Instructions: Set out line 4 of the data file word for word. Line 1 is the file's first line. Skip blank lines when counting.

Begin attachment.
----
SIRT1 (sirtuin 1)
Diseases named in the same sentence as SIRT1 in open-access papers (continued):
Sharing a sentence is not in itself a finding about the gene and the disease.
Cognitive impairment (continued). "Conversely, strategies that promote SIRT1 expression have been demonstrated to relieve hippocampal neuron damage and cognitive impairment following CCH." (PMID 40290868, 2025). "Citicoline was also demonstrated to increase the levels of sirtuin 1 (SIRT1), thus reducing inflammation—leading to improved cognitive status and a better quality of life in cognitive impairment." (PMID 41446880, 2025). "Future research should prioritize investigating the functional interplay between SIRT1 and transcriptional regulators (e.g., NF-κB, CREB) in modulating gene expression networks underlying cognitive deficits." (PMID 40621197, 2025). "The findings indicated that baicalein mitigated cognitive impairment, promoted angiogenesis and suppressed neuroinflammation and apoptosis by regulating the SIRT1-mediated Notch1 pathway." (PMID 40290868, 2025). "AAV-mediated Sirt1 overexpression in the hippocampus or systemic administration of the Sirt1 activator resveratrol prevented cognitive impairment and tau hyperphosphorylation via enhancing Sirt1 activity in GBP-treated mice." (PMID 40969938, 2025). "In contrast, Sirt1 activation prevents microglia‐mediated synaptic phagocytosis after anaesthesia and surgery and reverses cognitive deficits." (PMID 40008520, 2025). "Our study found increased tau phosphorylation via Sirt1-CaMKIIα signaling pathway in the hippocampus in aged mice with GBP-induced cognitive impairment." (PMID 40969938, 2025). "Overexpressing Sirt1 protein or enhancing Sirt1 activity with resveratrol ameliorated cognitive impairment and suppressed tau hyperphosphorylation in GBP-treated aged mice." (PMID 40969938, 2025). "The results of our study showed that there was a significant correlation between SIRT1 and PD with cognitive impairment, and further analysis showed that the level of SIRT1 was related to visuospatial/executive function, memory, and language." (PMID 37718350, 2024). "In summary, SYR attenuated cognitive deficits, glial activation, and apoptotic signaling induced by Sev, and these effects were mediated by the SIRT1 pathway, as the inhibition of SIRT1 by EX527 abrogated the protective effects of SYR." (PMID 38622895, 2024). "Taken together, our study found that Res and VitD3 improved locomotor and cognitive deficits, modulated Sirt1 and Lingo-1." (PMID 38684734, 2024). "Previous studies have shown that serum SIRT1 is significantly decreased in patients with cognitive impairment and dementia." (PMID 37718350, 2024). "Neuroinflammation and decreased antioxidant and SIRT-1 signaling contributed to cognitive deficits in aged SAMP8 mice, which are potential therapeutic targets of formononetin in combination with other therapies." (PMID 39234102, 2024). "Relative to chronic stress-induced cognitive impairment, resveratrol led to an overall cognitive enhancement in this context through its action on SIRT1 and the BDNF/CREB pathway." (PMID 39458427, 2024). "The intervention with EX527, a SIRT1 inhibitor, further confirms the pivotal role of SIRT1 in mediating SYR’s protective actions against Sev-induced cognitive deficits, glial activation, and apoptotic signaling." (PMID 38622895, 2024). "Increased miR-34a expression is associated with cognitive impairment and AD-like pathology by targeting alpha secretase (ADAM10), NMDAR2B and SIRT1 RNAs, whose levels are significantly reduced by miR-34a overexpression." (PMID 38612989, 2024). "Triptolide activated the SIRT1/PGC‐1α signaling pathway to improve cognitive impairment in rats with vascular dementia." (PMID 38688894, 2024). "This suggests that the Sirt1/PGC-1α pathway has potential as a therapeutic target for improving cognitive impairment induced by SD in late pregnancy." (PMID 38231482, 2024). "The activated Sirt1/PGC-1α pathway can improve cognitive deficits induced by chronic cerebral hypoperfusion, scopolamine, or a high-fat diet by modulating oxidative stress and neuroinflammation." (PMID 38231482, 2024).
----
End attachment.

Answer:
Cognitive impairment (continued). "Conversely, strategies that promote SIRT1 expression have been demonstrated to relieve hippocampal neuron damage and cognitive impairment following CCH." (PMID 40290868, 2025). "Citicoline was also demonstrated to increase the levels of sirtuin 1 (SIRT1), thus reducing inflammation—leading to improved cognitive status and a better quality of life in cognitive impairment." (PMID 41446880, 2025). "Future research should prioritize investigating the functional interplay between SIRT1 and transcriptional regulators (e.g., NF-κB, CREB) in modulating gene expression networks underlying cognitive deficits." (PMID 40621197, 2025). "The findings indicated that baicalein mitigated cognitive impairment, promoted angiogenesis and suppressed neuroinflammation and apoptosis by regulating the SIRT1-mediated Notch1 pathway." (PMID 40290868, 2025). "AAV-mediated Sirt1 overexpression in the hippocampus or systemic administration of the Sirt1 activator resveratrol prevented cognitive impairment and tau hyperphosphorylation via enhancing Sirt1 activity in GBP-treated mice." (PMID 40969938, 2025). "In contrast, Sirt1 activation prevents microglia‐mediated synaptic phagocytosis after anaesthesia and surgery and reverses cognitive deficits." (PMID 40008520, 2025). "Our study found increased tau phosphorylation via Sirt1-CaMKIIα signaling pathway in the hippocampus in aged mice with GBP-induced cognitive impairment." (PMID 40969938, 2025). "Overexpressing Sirt1 protein or enhancing Sirt1 activity with resveratrol ameliorated cognitive impairment and suppressed tau hyperphosphorylation in GBP-treated aged mice." (PMID 40969938, 2025). "The results of our study showed that there was a significant correlation between SIRT1 and PD with cognitive impairment, and further analysis showed that the level of SIRT1 was related to visuospatial/executive function, memory, and language." (PMID 37718350, 2024). "In summary, SYR attenuated cognitive deficits, glial activation, and apoptotic signaling induced by Sev, and these effects were mediated by the SIRT1 pathway, as the inhibition of SIRT1 by EX527 abrogated the protective effects of SYR." (PMID 38622895, 2024). "Taken together, our study found that Res and VitD3 improved locomotor and cognitive deficits, modulated Sirt1 and Lingo-1." (PMID 38684734, 2024). "Previous studies have shown that serum SIRT1 is significantly decreased in patients with cognitive impairment and dementia." (PMID 37718350, 2024). "Neuroinflammation and decreased antioxidant and SIRT-1 signaling contributed to cognitive deficits in aged SAMP8 mice, which are potential therapeutic targets of formononetin in combination with other therapies." (PMID 39234102, 2024). "Relative to chronic stress-induced cognitive impairment, resveratrol led to an overall cognitive enhancement in this context through its action on SIRT1 and the BDNF/CREB pathway." (PMID 39458427, 2024). "The intervention with EX527, a SIRT1 inhibitor, further confirms the pivotal role of SIRT1 in mediating SYR’s protective actions against Sev-induced cognitive deficits, glial activation, and apoptotic signaling." (PMID 38622895, 2024). "Increased miR-34a expression is associated with cognitive impairment and AD-like pathology by targeting alpha secretase (ADAM10), NMDAR2B and SIRT1 RNAs, whose levels are significantly reduced by miR-34a overexpression." (PMID 38612989, 2024). "Triptolide activated the SIRT1/PGC‐1α signaling pathway to improve cognitive impairment in rats with vascular dementia." (PMID 38688894, 2024). "This suggests that the Sirt1/PGC-1α pathway has potential as a therapeutic target for improving cognitive impairment induced by SD in late pregnancy." (PMID 38231482, 2024). "The activated Sirt1/PGC-1α pathway can improve cognitive deficits induced by chronic cerebral hypoperfusion, scopolamine, or a high-fat diet by modulating oxidative stress and neuroinflammation." (PMID 38231482, 2024).